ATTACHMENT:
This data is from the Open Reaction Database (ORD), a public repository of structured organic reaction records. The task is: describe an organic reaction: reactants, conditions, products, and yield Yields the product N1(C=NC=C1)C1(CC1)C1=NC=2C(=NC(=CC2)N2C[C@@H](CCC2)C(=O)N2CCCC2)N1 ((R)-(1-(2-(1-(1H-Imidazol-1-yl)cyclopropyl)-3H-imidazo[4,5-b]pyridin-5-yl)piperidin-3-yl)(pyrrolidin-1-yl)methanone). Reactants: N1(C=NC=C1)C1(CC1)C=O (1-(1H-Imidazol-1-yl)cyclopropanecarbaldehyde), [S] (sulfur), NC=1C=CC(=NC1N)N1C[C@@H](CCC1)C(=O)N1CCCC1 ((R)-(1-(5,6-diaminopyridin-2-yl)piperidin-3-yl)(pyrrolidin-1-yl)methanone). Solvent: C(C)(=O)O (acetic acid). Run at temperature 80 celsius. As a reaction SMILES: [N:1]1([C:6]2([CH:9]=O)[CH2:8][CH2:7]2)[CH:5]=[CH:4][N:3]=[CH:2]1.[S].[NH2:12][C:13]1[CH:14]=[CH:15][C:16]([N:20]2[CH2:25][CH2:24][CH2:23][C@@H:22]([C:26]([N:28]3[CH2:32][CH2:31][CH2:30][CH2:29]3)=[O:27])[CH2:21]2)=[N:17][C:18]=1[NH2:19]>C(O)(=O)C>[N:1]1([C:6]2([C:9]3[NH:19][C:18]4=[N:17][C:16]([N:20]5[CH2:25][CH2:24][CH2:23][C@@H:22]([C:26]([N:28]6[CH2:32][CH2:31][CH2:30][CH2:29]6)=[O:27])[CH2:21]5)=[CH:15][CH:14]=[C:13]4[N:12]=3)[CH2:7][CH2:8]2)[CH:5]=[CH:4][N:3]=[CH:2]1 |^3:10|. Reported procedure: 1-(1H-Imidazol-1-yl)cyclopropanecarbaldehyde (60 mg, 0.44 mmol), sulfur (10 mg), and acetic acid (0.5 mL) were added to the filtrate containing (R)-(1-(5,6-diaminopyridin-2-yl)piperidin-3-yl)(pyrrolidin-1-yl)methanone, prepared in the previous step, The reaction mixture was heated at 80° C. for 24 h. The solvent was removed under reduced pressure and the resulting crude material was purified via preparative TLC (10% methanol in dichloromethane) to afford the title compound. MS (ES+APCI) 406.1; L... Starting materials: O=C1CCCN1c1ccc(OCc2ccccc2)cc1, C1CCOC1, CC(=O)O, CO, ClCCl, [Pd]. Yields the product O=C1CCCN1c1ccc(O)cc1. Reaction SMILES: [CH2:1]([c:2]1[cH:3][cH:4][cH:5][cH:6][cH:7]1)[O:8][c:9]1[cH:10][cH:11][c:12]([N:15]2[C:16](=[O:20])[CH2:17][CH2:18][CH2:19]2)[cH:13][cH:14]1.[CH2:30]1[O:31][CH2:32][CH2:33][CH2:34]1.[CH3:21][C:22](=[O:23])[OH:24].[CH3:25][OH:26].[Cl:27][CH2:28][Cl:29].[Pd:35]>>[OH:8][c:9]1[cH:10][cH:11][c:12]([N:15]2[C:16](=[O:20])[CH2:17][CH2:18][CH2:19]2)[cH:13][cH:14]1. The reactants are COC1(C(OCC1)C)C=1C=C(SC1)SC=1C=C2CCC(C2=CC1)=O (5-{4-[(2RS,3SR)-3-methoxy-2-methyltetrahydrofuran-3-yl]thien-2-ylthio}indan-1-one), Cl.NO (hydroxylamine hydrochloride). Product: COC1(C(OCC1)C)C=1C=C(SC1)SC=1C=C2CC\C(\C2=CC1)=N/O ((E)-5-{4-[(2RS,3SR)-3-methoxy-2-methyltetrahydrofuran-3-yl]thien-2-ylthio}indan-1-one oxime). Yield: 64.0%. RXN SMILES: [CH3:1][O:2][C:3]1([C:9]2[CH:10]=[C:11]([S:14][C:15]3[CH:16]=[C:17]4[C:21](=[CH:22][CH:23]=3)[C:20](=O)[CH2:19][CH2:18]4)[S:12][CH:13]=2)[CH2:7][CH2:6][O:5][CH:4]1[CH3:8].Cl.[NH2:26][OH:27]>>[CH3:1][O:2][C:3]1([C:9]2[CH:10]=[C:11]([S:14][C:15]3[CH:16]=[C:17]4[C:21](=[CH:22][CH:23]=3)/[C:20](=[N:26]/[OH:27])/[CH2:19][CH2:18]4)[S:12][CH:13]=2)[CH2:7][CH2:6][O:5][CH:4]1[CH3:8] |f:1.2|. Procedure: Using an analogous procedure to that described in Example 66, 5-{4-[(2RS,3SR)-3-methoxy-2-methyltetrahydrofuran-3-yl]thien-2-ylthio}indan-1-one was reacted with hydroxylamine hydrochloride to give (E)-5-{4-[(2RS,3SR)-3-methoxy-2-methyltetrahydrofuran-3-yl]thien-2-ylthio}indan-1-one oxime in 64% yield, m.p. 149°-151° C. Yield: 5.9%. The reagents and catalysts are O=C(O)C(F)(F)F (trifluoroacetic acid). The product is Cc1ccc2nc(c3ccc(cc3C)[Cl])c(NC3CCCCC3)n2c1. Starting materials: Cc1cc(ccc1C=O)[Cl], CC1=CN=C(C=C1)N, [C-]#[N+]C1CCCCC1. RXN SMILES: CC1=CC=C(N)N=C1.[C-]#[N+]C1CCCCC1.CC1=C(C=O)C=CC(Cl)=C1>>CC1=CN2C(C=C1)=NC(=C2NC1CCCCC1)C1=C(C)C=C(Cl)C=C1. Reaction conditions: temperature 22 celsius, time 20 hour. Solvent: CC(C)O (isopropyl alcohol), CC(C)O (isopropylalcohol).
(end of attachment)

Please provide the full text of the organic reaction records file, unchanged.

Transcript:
This data is from the Open Reaction Database (ORD), a public repository of structured organic reaction records. The task is: describe an organic reaction: reactants, conditions, products, and yield Yields the product N1(C=NC=C1)C1(CC1)C1=NC=2C(=NC(=CC2)N2C[C@@H](CCC2)C(=O)N2CCCC2)N1 ((R)-(1-(2-(1-(1H-Imidazol-1-yl)cyclopropyl)-3H-imidazo[4,5-b]pyridin-5-yl)piperidin-3-yl)(pyrrolidin-1-yl)methanone). Reactants: N1(C=NC=C1)C1(CC1)C=O (1-(1H-Imidazol-1-yl)cyclopropanecarbaldehyde), [S] (sulfur), NC=1C=CC(=NC1N)N1C[C@@H](CCC1)C(=O)N1CCCC1 ((R)-(1-(5,6-diaminopyridin-2-yl)piperidin-3-yl)(pyrrolidin-1-yl)methanone). Solvent: C(C)(=O)O (acetic acid). Run at temperature 80 celsius. As a reaction SMILES: [N:1]1([C:6]2([CH:9]=O)[CH2:8][CH2:7]2)[CH:5]=[CH:4][N:3]=[CH:2]1.[S].[NH2:12][C:13]1[CH:14]=[CH:15][C:16]([N:20]2[CH2:25][CH2:24][CH2:23][C@@H:22]([C:26]([N:28]3[CH2:32][CH2:31][CH2:30][CH2:29]3)=[O:27])[CH2:21]2)=[N:17][C:18]=1[NH2:19]>C(O)(=O)C>[N:1]1([C:6]2([C:9]3[NH:19][C:18]4=[N:17][C:16]([N:20]5[CH2:25][CH2:24][CH2:23][C@@H:22]([C:26]([N:28]6[CH2:32][CH2:31][CH2:30][CH2:29]6)=[O:27])[CH2:21]5)=[CH:15][CH:14]=[C:13]4[N:12]=3)[CH2:7][CH2:8]2)[CH:5]=[CH:4][N:3]=[CH:2]1 |^3:10|. Reported procedure: 1-(1H-Imidazol-1-yl)cyclopropanecarbaldehyde (60 mg, 0.44 mmol), sulfur (10 mg), and acetic acid (0.5 mL) were added to the filtrate containing (R)-(1-(5,6-diaminopyridin-2-yl)piperidin-3-yl)(pyrrolidin-1-yl)methanone, prepared in the previous step, The reaction mixture was heated at 80° C. for 24 h. The solvent was removed under reduced pressure and the resulting crude material was purified via preparative TLC (10% methanol in dichloromethane) to afford the title compound. MS (ES+APCI) 406.1; L... Starting materials: O=C1CCCN1c1ccc(OCc2ccccc2)cc1, C1CCOC1, CC(=O)O, CO, ClCCl, [Pd]. Yields the product O=C1CCCN1c1ccc(O)cc1. Reaction SMILES: [CH2:1]([c:2]1[cH:3][cH:4][cH:5][cH:6][cH:7]1)[O:8][c:9]1[cH:10][cH:11][c:12]([N:15]2[C:16](=[O:20])[CH2:17][CH2:18][CH2:19]2)[cH:13][cH:14]1.[CH2:30]1[O:31][CH2:32][CH2:33][CH2:34]1.[CH3:21][C:22](=[O:23])[OH:24].[CH3:25][OH:26].[Cl:27][CH2:28][Cl:29].[Pd:35]>>[OH:8][c:9]1[cH:10][cH:11][c:12]([N:15]2[C:16](=[O:20])[CH2:17][CH2:18][CH2:19]2)[cH:13][cH:14]1. The reactants are COC1(C(OCC1)C)C=1C=C(SC1)SC=1C=C2CCC(C2=CC1)=O (5-{4-[(2RS,3SR)-3-methoxy-2-methyltetrahydrofuran-3-yl]thien-2-ylthio}indan-1-one), Cl.NO (hydroxylamine hydrochloride). Product: COC1(C(OCC1)C)C=1C=C(SC1)SC=1C=C2CC\C(\C2=CC1)=N/O ((E)-5-{4-[(2RS,3SR)-3-methoxy-2-methyltetrahydrofuran-3-yl]thien-2-ylthio}indan-1-one oxime). Yield: 64.0%. RXN SMILES: [CH3:1][O:2][C:3]1([C:9]2[CH:10]=[C:11]([S:14][C:15]3[CH:16]=[C:17]4[C:21](=[CH:22][CH:23]=3)[C:20](=O)[CH2:19][CH2:18]4)[S:12][CH:13]=2)[CH2:7][CH2:6][O:5][CH:4]1[CH3:8].Cl.[NH2:26][OH:27]>>[CH3:1][O:2][C:3]1([C:9]2[CH:10]=[C:11]([S:14][C:15]3[CH:16]=[C:17]4[C:21](=[CH:22][CH:23]=3)/[C:20](=[N:26]/[OH:27])/[CH2:19][CH2:18]4)[S:12][CH:13]=2)[CH2:7][CH2:6][O:5][CH:4]1[CH3:8] |f:1.2|. Procedure: Using an analogous procedure to that described in Example 66, 5-{4-[(2RS,3SR)-3-methoxy-2-methyltetrahydrofuran-3-yl]thien-2-ylthio}indan-1-one was reacted with hydroxylamine hydrochloride to give (E)-5-{4-[(2RS,3SR)-3-methoxy-2-methyltetrahydrofuran-3-yl]thien-2-ylthio}indan-1-one oxime in 64% yield, m.p. 149°-151° C. Yield: 5.9%. The reagents and catalysts are O=C(O)C(F)(F)F (trifluoroacetic acid). The product is Cc1ccc2nc(c3ccc(cc3C)[Cl])c(NC3CCCCC3)n2c1. Starting materials: Cc1cc(ccc1C=O)[Cl], CC1=CN=C(C=C1)N, [C-]#[N+]C1CCCCC1. RXN SMILES: CC1=CC=C(N)N=C1.[C-]#[N+]C1CCCCC1.CC1=C(C=O)C=CC(Cl)=C1>>CC1=CN2C(C=C1)=NC(=C2NC1CCCCC1)C1=C(C)C=C(Cl)C=C1. Reaction conditions: temperature 22 celsius, time 20 hour. Solvent: CC(C)O (isopropyl alcohol), CC(C)O (isopropylalcohol).